Language milestones involve more than the number of words a child can speak. It's also about comprehending speech and using and understanding facial expressions and body language. Communication begins very early.
At 3 months, your child should be giggling and cooing. As mentioned earlier, she also may be smiling at familiar voices. That's cognitive development, certainly, but it's connected to language as well. She communicates what she has learned: Someone she likes is around.
By the time she is 7 months old, she should respond to her name and may start to acknowledge "no." (Then again, just because she understands, "No, don't eat the cookie," doesn't necessarily mean she won't do it anyway.) She will probably babble syllables in strings rather than as isolated sounds. But the babbling should be expressive -- you'll know whether she's happy or sad.
At 1 year old, parents will experience another delight: She should begin regularly calling to them, generally with the common terms "mama" and "dada." On the other hand, she'll probably use gestures for "no," such as an emphatic headshake signifying, "No, I don't want those mushy peas!"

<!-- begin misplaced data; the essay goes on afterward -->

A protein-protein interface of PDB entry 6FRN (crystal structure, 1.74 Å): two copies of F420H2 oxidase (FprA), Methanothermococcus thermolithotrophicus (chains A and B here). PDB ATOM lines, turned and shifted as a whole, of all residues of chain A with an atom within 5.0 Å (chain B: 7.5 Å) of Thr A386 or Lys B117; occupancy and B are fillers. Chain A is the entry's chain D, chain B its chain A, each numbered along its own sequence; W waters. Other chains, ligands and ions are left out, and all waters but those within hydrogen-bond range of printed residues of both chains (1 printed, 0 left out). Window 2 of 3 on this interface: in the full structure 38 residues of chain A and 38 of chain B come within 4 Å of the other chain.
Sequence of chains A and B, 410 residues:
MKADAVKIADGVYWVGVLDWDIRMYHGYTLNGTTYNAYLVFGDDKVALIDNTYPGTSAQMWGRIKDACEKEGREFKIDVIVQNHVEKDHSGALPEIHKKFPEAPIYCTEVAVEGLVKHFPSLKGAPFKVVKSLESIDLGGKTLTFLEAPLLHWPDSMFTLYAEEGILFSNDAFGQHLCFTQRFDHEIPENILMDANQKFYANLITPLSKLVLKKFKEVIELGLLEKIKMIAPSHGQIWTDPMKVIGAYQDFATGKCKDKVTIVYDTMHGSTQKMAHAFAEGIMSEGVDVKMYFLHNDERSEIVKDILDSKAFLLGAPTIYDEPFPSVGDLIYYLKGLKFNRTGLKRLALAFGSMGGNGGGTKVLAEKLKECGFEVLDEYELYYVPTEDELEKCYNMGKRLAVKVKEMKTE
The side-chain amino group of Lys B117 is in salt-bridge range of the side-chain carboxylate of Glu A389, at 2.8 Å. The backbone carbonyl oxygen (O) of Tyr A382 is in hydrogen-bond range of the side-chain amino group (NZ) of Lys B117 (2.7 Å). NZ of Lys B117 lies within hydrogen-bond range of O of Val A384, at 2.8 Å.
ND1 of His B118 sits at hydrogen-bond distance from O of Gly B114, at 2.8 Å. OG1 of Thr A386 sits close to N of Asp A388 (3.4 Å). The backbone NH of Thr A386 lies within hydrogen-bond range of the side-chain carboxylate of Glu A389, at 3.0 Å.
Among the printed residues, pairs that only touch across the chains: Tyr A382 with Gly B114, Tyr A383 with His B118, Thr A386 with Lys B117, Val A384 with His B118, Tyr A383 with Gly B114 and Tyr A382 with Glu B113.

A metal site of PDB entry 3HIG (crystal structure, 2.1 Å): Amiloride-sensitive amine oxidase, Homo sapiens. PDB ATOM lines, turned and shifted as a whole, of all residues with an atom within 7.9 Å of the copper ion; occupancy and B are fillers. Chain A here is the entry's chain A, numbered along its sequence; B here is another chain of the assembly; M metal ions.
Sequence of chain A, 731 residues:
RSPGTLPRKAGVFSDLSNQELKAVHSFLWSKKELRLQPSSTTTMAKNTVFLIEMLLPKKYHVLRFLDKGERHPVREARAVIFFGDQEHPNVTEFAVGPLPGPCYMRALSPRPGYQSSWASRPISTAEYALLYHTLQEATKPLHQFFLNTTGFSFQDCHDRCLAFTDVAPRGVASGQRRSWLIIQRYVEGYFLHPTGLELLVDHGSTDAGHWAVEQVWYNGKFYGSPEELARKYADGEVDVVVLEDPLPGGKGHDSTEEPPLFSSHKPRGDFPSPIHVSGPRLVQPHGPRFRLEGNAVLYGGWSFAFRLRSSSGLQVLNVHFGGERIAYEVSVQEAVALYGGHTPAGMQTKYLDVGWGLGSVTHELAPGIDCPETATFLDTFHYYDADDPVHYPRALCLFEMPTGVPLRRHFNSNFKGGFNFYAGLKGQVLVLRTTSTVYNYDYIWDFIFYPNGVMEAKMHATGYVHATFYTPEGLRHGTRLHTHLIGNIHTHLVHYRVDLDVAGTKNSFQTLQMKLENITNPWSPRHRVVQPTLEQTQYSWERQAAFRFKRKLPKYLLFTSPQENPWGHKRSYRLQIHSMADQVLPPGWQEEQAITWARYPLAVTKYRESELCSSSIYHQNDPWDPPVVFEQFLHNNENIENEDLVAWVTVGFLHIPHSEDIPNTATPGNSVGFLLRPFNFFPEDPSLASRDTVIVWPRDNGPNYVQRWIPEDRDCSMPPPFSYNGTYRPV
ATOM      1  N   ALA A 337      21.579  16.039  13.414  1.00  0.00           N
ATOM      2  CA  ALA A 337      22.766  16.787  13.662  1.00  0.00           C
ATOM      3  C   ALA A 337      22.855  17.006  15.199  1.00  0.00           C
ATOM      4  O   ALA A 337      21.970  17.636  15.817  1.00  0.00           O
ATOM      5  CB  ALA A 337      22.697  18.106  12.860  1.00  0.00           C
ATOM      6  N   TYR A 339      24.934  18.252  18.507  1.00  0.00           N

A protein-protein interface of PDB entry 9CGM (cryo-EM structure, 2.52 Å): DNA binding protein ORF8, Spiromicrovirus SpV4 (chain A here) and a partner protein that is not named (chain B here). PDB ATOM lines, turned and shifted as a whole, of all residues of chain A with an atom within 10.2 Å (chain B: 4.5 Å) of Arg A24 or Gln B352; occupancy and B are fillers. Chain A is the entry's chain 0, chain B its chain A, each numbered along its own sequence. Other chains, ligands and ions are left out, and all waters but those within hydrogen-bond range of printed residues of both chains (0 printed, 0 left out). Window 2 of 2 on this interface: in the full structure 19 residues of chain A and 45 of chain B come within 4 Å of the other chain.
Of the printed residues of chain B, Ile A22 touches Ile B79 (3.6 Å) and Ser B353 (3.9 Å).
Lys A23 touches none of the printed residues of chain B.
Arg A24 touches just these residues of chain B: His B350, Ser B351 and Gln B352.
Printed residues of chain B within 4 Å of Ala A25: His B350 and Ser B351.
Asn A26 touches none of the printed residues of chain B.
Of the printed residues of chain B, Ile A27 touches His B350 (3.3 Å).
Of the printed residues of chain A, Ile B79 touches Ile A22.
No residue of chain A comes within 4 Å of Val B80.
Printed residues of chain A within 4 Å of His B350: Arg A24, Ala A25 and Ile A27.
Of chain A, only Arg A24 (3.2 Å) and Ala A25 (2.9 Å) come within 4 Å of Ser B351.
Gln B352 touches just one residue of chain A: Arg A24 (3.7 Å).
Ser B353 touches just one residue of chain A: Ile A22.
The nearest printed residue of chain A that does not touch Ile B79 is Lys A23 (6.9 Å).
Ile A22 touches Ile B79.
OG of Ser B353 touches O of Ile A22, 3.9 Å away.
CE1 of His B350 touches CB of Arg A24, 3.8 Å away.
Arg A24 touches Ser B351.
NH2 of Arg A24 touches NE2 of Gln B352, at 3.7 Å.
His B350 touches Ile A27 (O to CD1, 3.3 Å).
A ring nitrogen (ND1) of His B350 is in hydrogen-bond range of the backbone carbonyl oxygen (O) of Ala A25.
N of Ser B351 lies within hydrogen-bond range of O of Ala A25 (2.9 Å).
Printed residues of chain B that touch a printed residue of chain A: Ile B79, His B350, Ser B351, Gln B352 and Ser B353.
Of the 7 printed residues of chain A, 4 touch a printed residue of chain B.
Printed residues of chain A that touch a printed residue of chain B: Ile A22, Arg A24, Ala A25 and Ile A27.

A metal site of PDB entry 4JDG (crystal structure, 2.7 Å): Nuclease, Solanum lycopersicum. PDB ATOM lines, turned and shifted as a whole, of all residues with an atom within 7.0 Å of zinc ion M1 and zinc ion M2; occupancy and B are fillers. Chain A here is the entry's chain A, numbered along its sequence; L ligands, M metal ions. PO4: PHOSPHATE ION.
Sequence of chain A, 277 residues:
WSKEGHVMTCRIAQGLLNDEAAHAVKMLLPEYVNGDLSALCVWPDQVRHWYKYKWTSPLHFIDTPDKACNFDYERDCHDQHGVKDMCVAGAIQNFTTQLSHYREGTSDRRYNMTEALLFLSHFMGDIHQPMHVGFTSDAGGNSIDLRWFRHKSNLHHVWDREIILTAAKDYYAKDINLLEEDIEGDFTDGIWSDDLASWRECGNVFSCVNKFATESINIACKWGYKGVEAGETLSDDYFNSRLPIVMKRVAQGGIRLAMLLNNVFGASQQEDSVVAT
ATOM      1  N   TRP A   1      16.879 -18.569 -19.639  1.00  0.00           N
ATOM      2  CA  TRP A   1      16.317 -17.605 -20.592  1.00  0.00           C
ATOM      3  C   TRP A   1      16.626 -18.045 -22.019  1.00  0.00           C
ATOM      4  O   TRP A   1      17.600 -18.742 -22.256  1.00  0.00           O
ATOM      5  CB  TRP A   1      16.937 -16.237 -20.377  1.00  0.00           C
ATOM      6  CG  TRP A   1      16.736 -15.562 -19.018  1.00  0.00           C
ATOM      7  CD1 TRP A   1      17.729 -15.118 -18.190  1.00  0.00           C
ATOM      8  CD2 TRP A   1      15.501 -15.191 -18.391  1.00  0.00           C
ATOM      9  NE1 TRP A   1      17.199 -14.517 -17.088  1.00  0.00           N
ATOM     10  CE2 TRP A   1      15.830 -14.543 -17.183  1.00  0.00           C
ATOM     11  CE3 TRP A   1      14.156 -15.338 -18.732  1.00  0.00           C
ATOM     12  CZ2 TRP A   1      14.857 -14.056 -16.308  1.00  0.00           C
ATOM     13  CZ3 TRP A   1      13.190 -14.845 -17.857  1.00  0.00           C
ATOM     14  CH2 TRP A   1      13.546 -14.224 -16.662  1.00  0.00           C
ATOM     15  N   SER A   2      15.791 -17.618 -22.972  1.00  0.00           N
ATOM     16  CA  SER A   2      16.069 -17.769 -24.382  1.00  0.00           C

In another year, she should be able to verbalize at least 50 words, and parents will usually understand at least half of them. She may put two words together, often to make her desires known: "Daddy, up!" or "No bed!"
By 3 years of age, she should be able to label ordinary objects and state her own name and age. At 4, she should know how to tell simple stories, and even strangers should be able to understand her speech. The following year, she should be able to articulate her full name and address.
Beyond early childhood, it's primarily a matter of more and better:
- Middle childhood (6 to 8): She should know about 40,000 words.
- Later childhood (9 to 11): She will likely change her style of language depending on the audience. For example, she may talk to her grandma differently than she'll talk to her friends.
- Early adolescence (12 to 14): She should understand figurative language, irony and sarcasm.
- Middle adolescence (15 to 17): She should be able to unravel adult literature. (She's finally beyond the young adult novels.)
From the first coo to a book report on "War and Peace," language development is fast and furious. Much of that language expression and reception takes place in social settings, so let's check out social and emotional developmental milestones next.